WQED Honorary Board Chair Leland Hazard spoke these words by Goethe as WQED-FM signed on for the first time at noon on Jan. 25, 1973:
Men are so inclined to content themselves with what is commonest; the spirit and the senses so easily grow dead to the impressions of the beautiful and perfect, that everyone should study, by all methods, to nourish in mind the faculty of feeling these things ... for this reason, one ought every day at least, to hear a little song, read a good poem, see a fine picture and, if it were possible, to speak a few reasonable words.
"Ladies and gentlemen, such is the purpose of WQED-FM."
The nourishment of the mind and reasonable words (and music) has been the standard for WQED-FM for 40 years now. This year, we begin our fifth decade with the same mission -- to celebrate classical music and the local arts and culture scene -- and the same high-quality programming. Only non-commercial radio can make that claim.
As we mark this milestone, it is a good time to reflect on what WQED-FM has brought to the community, and how the community will determine the station's future.
WQED-FM, as well as the other two non-commercial radio stations in Pittsburgh, is different. It lifts us with classical music, the arts, the spoken word and reason. It is a convener, promoter and distributor of the arts. It is far from the cookie-cutter format of so many radio stations. It is not strident talk radio and it doesn't chase ratings to sell commercials.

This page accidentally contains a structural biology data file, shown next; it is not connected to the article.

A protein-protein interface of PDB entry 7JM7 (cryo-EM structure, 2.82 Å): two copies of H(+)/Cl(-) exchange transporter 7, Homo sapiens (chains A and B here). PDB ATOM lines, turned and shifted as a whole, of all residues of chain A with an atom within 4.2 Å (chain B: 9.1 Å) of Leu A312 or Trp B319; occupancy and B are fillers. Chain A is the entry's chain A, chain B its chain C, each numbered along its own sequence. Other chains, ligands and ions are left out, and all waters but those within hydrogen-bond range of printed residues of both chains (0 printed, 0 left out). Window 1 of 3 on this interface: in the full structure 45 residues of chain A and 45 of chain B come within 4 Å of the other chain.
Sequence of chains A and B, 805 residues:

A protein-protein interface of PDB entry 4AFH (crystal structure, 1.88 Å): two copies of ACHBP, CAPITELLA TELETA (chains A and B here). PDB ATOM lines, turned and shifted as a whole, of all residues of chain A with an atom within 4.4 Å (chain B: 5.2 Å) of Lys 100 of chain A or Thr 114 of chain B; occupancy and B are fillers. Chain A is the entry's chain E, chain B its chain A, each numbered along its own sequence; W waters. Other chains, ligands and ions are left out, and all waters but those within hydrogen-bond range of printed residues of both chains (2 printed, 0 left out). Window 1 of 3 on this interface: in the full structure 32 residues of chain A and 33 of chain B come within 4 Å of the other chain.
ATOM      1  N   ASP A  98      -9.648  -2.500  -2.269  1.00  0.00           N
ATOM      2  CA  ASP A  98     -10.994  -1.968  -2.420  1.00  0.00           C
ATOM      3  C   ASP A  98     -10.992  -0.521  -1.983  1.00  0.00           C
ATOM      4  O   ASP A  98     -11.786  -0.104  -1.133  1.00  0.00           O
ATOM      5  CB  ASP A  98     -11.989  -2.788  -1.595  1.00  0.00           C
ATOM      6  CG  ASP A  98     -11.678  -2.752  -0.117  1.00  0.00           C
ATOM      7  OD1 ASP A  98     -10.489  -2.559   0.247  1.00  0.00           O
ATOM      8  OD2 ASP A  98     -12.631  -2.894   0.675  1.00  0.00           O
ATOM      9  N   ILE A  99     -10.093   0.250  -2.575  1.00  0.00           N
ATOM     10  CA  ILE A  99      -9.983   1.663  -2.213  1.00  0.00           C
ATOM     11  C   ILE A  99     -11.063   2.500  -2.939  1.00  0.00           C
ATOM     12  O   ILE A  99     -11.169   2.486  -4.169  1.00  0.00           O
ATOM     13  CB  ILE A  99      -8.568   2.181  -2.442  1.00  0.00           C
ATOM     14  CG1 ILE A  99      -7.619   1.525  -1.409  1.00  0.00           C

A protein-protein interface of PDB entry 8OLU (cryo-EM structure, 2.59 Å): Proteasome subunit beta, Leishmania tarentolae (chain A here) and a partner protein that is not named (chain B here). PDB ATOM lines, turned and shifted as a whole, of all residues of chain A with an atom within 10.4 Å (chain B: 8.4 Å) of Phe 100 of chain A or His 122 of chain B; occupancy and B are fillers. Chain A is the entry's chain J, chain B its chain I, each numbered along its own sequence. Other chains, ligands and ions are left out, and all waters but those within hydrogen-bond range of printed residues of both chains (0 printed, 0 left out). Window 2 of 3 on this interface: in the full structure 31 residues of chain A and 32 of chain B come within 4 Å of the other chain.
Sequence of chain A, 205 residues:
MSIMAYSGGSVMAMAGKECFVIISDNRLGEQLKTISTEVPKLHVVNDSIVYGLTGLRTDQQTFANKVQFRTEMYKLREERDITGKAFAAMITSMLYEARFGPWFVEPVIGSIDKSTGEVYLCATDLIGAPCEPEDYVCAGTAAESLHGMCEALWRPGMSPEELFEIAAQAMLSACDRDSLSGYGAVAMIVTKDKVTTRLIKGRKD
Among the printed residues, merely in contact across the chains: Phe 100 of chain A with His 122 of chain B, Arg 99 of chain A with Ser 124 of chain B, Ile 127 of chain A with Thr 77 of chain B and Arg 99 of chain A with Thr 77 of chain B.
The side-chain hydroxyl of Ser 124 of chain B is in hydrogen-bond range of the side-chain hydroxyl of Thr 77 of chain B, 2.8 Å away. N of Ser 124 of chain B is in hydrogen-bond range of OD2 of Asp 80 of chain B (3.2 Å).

WQED-FM is owned by the community that supports it, not some far-off corporation that collects advertising profit. WQED-FM does not sell advertising, but relies on the financial contributions of its listeners to keep it on the air. Its non-commercial status has enabled the station to provide programming free of commercial influence.
Since 1973, WQED-FM has been an exclusively local asset offering the best classical music, live broadcasts of the Pittsburgh Symphony Orchestra and a showcase for local arts and cultural assets -- many too small to market themselves.
WQED-FM tapes and airs hundreds of community concerts and syndicates a program called Pittsburgh Symphony Radio to more than 100 stations from New England to Hawaii, exporting our vibrant cultural scene across the country.
WQED-FM nurtures young musicians and tomorrow's audience through a competition called Musical Kids.
Anyone can access WQED-FM. No fee is charged, no membership is required and no dues are collected. All we ask is that those who can contribute to keep the service alive do so to the best of their abilities. For 40 years we have been able to maintain our broadcast operations through individual donations, foundation grants, corporate support and, until recently, funding from the state and federal governments.
It hasn't been easy. With state operating funds eliminated and federal funding constantly debated, programming that we would like to purchase has been put on hold. There is no guarantee that the services on which the public has come to depend will remain in the same form as they are today.
We hear every day from listeners who depend on WQED-FM for their cultural fix, people who cannot make it to Heinz Hall for performances and young people whose love for the arts has been nourished by the programming on WQED-FM.
We take our mission seriously. Listeners are guaranteed that every day they will, as Goethe said, "hear a little song, read a good poem, see a fine picture and, if it were possible, to speak a few reasonable words."
With the support of the people in this region, we hope to keep that mission alive for the next 40 years.
Debra L. Caplan is chair of the WQED Multimedia Board of Directors and senior vice president of Allegheny General Hospital. Deborah L. Acklin is president and CEO of WQED Multimedia.